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Toypurina is a new play co-written by two members of the Gabrieleno-Tongva San Gabriel Band of Mission Indians, Matthew Lovio and Andrew Morales and one honorary tribal member, Jonathan Salisbury, who also produced and directed the show. The three met as they who worked  on the re-imagining of The Mission Play at San Gabriel Mission Playhouse as part of the City of San Gabriel’s Centennial Celebrations. 

The Gabrieleno-Tongva are one of the indigenous peoples of the Los Angeles basin. They have been here for thousands of years (at least 7,000, according to anthropological and archaeological records).

Here, Jonathan Salisbury reflects on his experience in the development of the play, some months before it’s staging in October 2014. 

Since July of 2013, after they became part of the Mission Play at the San Gabriel Mission Playhouse, I got to know these guys and their family members, tribal members. I have been deeply touched by their trust in me and by the honor they have bestowed on me by helping them tell a story of their ancestors.

In June of this year, they gave me a further honor by bestowing on me a Tongva name: E-u’-ko soo-se-ot si-ra-va Hah-Kee Yah-rah-vit (North Star Speaks with Wisdom) at a traditional naming ceremony. With the Herculean struggle to get this play on (any play on, in fact), I sometimes wonder if I do speak with wisdom, but there you are!

They seem to me to be a very gentle people, and one from whom we can learn a whole lot about the importance of cultural identity, integrity and care of, being at one with, our environment.  The story they asked me to help them tell is of a 24 year-old woman from the San Gabriel area who led her people in a rebellion against the San Gabriel Mission in 1785. She had become sick of seeing her people enslaved, imprisoned, raped or killed; sick of seeing them subjugated by the colonial settlers, their culture suppressed and denied.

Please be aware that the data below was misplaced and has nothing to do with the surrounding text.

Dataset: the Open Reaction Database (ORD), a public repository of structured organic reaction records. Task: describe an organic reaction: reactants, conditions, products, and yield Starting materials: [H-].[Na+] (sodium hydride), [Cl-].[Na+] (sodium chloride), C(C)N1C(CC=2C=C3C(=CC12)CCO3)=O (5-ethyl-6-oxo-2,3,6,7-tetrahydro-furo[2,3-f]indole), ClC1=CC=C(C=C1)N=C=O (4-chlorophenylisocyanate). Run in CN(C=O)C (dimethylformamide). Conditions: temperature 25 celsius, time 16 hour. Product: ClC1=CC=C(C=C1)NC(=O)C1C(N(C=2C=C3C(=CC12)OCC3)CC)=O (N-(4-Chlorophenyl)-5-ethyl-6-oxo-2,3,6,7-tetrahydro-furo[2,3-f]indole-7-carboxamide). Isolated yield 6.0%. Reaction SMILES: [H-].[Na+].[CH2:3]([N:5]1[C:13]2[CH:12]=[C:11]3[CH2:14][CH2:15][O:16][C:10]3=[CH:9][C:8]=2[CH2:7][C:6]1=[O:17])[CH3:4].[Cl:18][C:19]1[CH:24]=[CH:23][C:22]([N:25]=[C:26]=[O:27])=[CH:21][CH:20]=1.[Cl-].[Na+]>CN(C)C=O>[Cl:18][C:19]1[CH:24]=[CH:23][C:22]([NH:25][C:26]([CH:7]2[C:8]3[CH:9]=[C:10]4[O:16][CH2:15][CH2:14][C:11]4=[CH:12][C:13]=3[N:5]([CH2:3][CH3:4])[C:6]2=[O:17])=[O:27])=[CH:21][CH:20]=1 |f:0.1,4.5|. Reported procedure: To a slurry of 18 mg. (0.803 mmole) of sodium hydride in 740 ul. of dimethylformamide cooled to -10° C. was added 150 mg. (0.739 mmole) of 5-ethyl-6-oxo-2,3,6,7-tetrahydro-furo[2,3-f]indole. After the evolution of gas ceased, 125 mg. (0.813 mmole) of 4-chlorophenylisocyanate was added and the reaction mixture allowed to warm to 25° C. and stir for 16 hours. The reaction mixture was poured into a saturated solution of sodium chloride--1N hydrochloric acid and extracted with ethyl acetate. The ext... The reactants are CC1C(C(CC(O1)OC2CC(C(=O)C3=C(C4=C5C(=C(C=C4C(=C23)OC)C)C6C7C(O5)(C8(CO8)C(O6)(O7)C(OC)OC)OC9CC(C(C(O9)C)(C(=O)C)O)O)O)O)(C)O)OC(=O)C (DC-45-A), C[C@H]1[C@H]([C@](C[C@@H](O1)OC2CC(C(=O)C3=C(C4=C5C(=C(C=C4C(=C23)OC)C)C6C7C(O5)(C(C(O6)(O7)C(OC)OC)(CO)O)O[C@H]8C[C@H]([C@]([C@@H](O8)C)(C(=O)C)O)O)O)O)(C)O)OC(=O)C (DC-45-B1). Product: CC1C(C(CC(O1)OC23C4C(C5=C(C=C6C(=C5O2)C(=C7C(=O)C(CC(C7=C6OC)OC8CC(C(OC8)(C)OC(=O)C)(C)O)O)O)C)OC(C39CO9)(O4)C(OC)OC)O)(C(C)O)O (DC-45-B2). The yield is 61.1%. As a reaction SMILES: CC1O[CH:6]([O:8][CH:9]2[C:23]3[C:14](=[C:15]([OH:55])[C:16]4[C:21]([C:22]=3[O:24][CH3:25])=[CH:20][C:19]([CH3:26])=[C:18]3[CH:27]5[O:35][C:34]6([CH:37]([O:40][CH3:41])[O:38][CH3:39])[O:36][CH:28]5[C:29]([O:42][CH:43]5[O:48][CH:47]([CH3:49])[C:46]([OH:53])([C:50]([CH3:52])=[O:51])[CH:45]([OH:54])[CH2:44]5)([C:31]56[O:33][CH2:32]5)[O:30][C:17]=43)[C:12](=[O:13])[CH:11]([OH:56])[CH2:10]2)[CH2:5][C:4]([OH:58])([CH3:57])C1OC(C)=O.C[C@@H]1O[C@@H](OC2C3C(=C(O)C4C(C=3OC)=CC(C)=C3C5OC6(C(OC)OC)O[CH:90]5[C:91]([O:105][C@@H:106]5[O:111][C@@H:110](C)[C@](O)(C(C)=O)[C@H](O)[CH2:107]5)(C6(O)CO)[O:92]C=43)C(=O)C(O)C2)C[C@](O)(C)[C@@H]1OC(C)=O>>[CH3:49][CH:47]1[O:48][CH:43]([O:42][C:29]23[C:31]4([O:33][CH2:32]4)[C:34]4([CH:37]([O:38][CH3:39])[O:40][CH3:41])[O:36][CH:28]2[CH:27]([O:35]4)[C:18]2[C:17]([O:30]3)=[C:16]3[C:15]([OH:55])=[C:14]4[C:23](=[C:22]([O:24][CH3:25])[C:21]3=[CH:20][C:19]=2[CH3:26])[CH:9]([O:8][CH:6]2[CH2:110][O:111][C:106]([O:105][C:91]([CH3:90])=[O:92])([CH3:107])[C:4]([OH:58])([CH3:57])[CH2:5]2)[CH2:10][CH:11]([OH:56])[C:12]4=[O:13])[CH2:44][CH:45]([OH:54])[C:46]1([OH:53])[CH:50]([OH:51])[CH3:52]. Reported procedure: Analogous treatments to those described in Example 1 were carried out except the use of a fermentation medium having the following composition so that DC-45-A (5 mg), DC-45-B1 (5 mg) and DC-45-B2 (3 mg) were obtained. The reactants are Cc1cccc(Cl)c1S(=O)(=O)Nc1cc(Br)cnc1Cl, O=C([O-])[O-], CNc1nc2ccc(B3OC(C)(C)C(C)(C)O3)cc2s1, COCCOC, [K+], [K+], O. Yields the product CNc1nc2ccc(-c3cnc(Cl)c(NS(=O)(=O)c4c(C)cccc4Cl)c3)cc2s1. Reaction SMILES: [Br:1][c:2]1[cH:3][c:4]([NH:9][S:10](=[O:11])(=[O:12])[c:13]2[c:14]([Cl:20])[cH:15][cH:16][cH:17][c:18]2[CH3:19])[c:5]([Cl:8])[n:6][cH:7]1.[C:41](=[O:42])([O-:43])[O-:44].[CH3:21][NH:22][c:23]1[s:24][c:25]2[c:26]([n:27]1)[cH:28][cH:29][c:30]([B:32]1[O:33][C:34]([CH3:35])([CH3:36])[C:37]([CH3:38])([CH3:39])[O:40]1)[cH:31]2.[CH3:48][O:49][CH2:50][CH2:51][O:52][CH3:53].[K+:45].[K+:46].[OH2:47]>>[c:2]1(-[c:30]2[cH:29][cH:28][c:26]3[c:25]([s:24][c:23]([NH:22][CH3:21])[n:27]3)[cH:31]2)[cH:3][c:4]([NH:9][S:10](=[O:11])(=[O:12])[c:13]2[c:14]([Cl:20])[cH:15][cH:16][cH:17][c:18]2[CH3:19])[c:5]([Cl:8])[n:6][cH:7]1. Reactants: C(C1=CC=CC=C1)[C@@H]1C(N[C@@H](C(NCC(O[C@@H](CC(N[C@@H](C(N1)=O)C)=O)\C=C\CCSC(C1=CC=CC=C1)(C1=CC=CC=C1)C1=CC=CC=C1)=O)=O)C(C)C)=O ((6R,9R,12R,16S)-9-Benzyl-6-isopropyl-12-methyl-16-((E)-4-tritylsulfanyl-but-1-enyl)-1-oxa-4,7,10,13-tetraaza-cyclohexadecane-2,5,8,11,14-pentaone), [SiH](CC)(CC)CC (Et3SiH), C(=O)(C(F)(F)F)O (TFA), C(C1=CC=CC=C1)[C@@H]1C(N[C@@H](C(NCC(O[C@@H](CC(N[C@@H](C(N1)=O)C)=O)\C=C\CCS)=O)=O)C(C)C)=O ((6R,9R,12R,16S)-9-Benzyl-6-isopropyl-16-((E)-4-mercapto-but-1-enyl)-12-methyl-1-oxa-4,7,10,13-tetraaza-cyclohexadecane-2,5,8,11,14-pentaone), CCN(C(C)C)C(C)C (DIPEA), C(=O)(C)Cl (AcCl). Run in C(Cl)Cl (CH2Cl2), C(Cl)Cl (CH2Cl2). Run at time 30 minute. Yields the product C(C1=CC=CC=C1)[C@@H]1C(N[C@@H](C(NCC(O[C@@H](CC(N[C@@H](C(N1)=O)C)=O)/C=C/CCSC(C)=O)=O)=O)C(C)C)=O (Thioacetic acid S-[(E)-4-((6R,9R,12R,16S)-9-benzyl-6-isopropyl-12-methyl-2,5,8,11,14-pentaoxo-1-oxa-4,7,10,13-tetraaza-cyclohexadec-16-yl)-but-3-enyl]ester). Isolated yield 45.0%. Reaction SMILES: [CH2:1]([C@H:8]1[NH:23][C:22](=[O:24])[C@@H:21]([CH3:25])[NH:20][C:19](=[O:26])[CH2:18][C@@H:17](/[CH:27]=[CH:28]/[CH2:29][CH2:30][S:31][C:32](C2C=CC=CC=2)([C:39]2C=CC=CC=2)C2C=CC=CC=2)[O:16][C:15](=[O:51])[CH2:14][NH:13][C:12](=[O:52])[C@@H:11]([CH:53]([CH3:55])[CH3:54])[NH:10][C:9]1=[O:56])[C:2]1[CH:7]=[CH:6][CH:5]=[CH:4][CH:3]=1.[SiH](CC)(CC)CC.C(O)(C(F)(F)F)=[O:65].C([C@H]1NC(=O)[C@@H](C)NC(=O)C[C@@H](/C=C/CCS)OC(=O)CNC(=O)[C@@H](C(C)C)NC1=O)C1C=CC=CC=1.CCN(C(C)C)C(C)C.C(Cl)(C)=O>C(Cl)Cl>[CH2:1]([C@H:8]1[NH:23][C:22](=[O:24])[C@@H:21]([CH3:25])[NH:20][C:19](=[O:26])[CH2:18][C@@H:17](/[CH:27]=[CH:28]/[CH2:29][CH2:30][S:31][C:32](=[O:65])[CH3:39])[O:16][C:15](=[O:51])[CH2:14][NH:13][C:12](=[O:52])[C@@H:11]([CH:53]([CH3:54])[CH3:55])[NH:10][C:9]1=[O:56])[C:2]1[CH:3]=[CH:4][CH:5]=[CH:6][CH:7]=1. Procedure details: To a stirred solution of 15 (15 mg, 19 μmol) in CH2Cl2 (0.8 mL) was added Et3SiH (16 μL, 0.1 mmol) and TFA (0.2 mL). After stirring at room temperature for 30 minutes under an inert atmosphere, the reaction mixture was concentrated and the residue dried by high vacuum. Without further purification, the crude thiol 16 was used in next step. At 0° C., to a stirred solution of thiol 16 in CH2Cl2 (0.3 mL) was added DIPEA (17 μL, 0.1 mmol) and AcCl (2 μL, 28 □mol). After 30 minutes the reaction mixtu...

Toypurina rallied the surrounding villages and their warriors. On the night of Oct 26 (the date our play closes), the warriors stole into the Mission, but were captured by the guards. Toypurina and her compatriots were imprisoned and interrogated. Many of them received lashes with leather whips. Toypurina herself was held in solitary confinement for 16 months. Her child was taken from her and she was eventually moved 300 miles north. She was baptized with a Spanish name and was prevented from seeing her people or speaking her language again. She married a Spanish soldier (it is believed by coercion). She died at the age of 39.

The story is incredibly resonant because we are performing just yards from the scene of the actual rebellion and because – as I say – we are performing on the anniversary of the actual event.

It is important to note, this is not Catholic-bashing, or Spanish bashing, It is not about recrimination or reproach, but rather about telling a story of a people oppressed by Colonialism and one which looks at how we can learn from stories like this.

It’s also about giving a voice to a people who died in their thousands as a result of the settler’s actions, and who were almost completely wiped out. Although recognized by the State, according to the Federal government, the tribe is “extinct”.

They’re not. They are busy recovering their language and their culture, educating their youth, and protecting their ancestor’s graves from desecration. At their meetings and gatherings, they often repeat the words “e’kwa’shem” – “we are still here”. I urge you to come and experience this moving story, all the more so because it is based on truth.

Jonathan SalisburyDirector